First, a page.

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Tips to keep you and your family safe from the tripledemic during the holidays

A vaccine clinic in Lynwood, Calif., offering free flu and COVID-19 vaccines. Experts are using the word "tripledemic" for rises in COVID-19, influenza and respiratory syncytial virus (RSV).
Mark J. Terrill
/
AP
A vaccine clinic in Lynwood, Calif., offering free flu and COVID-19 vaccines. Experts are using the word "tripledemic" for rises in COVID-19, influenza and respiratory syncytial virus (RSV).

This year's holiday season is arriving right in the midst of an unwelcome "tripledemic" of COVID-19, influenza and respiratory syncytial virus (RSV) that have helped strain hospitals nationwide.

Though COVID cases are much lower than they were last winter, case counts are ticking up nationwide, and nearly 3,000 Americans are dying each week. Meanwhile, other respiratory viruses like the flu and RSV have surged this fall.

More than 77% of hospital beds nationwide are occupied, down slightly from nearly 80% earlier this month, according to data from the Department of Health and Human Services — the highest levels seen since last winter's omicron surge.

NPR asked a handful of public health experts how Americans should approach the holiday season. They suggest that Americans take stock of the risk and take appropriate safety measures to protect themselves and those who are most likely to face severe disease — including older people and the immunocompromised.

"Everyone is obviously ready to do as much as they can that they have done in normal holiday periods, especially as many of us have given it up for a couple years," said Dr. Henry Wu, an epidemiologist and travel doctor at Emory University. "We're entering a new normal where we have to navigate how best to do what we want to do."

Think about your holiday plans and dial in your safety measures accordingly

Now's the time to look ahead and think about what plans you have for the holidays, Wu said. Which events are the highest priorities for you? Who do you want to see?

Then, do a risk assessment. Think about how much you're willing to risk getting sick — and same for the people you plan to see. Are you a healthy young adult doing a small get-together with other healthy young adults? Or will you be attending a large, multigenerational family reunion with children and older people together in the same house?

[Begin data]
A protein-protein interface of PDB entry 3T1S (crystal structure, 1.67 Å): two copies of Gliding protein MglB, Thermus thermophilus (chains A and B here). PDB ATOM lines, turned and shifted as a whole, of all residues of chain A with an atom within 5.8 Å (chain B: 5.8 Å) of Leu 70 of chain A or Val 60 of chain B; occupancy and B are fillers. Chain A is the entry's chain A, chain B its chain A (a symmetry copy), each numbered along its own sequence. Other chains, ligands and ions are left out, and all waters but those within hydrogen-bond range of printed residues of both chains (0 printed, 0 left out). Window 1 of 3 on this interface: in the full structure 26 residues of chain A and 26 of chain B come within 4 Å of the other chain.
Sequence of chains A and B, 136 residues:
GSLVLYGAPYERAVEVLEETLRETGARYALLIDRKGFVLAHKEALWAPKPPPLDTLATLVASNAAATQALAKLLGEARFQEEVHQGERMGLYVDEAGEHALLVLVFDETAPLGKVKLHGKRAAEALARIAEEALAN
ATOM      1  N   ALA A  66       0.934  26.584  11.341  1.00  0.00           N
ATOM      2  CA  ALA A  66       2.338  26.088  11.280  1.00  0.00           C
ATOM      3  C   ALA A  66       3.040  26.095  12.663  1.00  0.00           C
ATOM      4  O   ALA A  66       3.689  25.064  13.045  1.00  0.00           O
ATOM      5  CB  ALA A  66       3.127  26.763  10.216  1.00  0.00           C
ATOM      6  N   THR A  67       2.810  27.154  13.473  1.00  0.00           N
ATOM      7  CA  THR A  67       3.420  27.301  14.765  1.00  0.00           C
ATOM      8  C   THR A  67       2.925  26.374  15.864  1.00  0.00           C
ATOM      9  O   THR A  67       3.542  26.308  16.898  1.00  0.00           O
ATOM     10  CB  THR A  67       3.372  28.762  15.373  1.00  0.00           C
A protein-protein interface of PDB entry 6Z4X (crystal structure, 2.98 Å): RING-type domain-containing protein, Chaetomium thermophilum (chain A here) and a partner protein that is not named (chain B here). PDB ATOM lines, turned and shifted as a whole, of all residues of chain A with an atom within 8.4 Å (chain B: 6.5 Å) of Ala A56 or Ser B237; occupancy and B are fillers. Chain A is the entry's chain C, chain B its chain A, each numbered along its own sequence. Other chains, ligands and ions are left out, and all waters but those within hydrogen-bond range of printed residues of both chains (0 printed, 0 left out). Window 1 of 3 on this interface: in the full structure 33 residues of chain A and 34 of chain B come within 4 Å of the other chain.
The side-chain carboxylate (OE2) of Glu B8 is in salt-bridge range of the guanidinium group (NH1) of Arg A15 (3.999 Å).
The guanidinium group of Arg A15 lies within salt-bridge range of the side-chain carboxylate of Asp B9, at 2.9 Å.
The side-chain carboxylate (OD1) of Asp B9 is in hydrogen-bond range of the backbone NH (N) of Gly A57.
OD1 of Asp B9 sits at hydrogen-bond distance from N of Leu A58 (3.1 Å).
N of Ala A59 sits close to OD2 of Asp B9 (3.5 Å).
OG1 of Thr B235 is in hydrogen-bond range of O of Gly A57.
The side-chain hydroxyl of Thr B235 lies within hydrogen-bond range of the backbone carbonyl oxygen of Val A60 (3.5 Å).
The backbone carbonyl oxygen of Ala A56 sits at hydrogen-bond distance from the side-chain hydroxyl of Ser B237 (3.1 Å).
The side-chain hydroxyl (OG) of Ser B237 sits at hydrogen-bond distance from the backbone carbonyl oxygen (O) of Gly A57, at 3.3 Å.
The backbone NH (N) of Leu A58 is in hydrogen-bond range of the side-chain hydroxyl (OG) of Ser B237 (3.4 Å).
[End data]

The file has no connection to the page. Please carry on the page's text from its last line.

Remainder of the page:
Thinking through those questions can help you decide which safety measures to take. "Every family and every individual is going to be a little different," Wu said.

Some people may feel totally comfortable getting together at a bar. Others, not so much. "If you would like to do as much as you can to avoid getting sick when you're getting together, if you want to protect the vulnerable person, whether they're elderly or an infant, then definitely incorporate some of the lessons from the last few years," he said, including limiting your exposure before travel and testing for COVID before you go.

Get the flu shot and a COVID booster if you haven't already

All the public health experts who spoke with NPR agreed on this easy way to reduce the risk to you and those around you: Get your shots!

The bivalent COVID-19 booster shots made by Pfizer and Moderna are available to almost all Americans, including most children. And for those who need or prefer a non-mRNA shot, the Novavax vaccine is available as a booster to adults who completed an initial vaccine course at least six months ago.

Flu shots, too, are important. The CDC estimates that at least 13 million Americans have already been infected with the flu this season, and over 100,000 hospitalized — a caseload much larger than last winter, when many Americans were still following COVID-related precautions.

But flu shot uptake this year has been low. Only about a quarter of American adults have been vaccinated, according to the CDC. Those who haven't gotten their shot yet should seek one soon, said Dr. Preeti Malani, an infectious disease specialist at the University of Michigan.